Monday, October 25, 2010


I had my second OB appointment today. Even though it has been only three weeks since the last one, the wait until today was interminable. I had all but convinced myself that we’d get there today and there would be no heartbeat. My symptoms this go round have been much less pronounced and a little bit different, and they have fluctuated off and on, where I might go for a few days feeling very little queasiness or fatigue. Instead of just feeling grateful, my explanation for this was that the baby had stopped growing soon after the last appointment.

I’ve worried about this from the beginning. Since Hudson died, the most relevant online support cohort I’ve been able to find are groups of women who have suffered pregnancy losses. Even though their losses are very different from mine, there is still something fundamentally the same for moms who outlive their children, regardless of whether their children ever took breaths. I’ve been so grateful for the support, but engaging with these moms also meant I was exposed to a whole other world of tragedy that I had really never contemplated before.

After I announced that I was pregnant, I got a sick feeling in the pit of my stomach as the congratulatory messages started rolling in. I thought, “What if something happens now? I will have to break all of these people’s hearts all over again.” Ed and I had talked about whether we should share our news so early (I was just past 7 weeks along at the time), but ultimately decided that if something terrible were to happen, we’d certainly be grateful for the same kind of support we’ve received ever since Hudson died--miscarriage must be one of the most silent griefs there is. And something I’d learned from my online communities of grieving moms is that there’s really no “safe” point in pregnancy—certainly things get “safer” and the odds of anything bad happening go down significantly after certain points, but terrible things can still happen after the first trimester, at 20 weeks, at 24 weeks, all the way up until delivery. And frankly, once you’ve been on the bad side of the odds like we have, it’s hard to put too much stock into them. So the idea of keeping a secret for what now seems to be an arbitrary 12-week period did not make a lot of sense anyway.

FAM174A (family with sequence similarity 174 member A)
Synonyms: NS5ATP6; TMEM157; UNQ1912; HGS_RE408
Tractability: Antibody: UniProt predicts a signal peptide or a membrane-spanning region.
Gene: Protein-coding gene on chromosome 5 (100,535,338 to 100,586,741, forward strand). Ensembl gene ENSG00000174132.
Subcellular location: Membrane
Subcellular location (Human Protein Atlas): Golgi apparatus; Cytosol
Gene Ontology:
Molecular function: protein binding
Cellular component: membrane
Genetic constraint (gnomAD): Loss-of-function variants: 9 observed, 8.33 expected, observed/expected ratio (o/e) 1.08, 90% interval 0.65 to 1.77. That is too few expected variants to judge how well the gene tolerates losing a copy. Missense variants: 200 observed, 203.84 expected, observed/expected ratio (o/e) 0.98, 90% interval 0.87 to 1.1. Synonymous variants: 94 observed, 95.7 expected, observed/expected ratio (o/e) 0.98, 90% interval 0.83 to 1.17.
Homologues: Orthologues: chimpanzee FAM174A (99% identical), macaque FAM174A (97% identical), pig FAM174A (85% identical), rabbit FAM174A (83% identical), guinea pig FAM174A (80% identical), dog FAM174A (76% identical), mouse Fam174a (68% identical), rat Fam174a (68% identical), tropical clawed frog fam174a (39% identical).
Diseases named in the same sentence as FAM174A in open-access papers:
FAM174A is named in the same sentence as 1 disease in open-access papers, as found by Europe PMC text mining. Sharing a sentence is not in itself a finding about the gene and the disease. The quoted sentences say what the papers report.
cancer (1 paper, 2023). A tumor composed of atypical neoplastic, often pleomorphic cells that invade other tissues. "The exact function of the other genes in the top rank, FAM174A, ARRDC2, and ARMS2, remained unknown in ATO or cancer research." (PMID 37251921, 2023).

But because we’ve already been burned so badly by the odds, I’ve had a hard time letting myself believe that this pregnancy is going to be OK. I spent the last three weeks trying to prepare myself for the worst. I’ve been thinking about May 24 mostly theoretically, like we might have a baby then, and we might not. I’ve been preparing in my mind what I might write when we found out that I was going to miscarry. And on and on and on. This is still the sad work of a deeply grieving mind.  It is yet another layer of our loss—the loss of the innocent, carefree spirit with which we were generally able to approach our first pregnancy.  Now, everything looms dangerous on the horizon. 

So you can imagine (well, maybe you can’t) my relief, my amazement, and maybe, just maybe, a tiny bit of joy, when the doctor pulled up the ultrasound picture and not only was there a heartbeat, but damned if we couldn’t see an entire little tiny human being, head, arms, legs, and all, squirming away like crazy on the miniscule in-office sonogram machine. The doctor remarked several times how active it was. 

For the first time since I found out I was pregnant, I really exhaled. I know there are still no guarantees (so many of my friends are heartbreaking evidence of that fact) and I will probably still irrationally fear many more milestones during this pregnancy as they approach. But my rational mind knows that once you pass the embryonic stage and hit 10 weeks with a strong heartbeat, the risk of miscarriage drops to 2 percent. Two percent is not zero, but it is very, very small.  My rational mind also knows what I’ve already learned in the very hardest of ways—that there is only so much that I can control. And with the exception of keeping myself healthy, I have absolutely no control over what happens from hereon out. So I’m going to try to relax and exhale some more.

And yet even as I finally begin to allow myself to feel some excitement about this baby, I grapple mightily with what that excitement means for my grief and for my emotional bond with my precious Hudson. I curse and cry every single day that this is my life now, that this is how I have to spend my emotional energy, instead of cheerily getting my sweet girl ready for Halloween and thinking about how and when I will tell her that she is going to be a big sister. It is just so very, very wrong.


  1. Big hugs and tears of joy and sorrow from me to you.

  2. Mandy,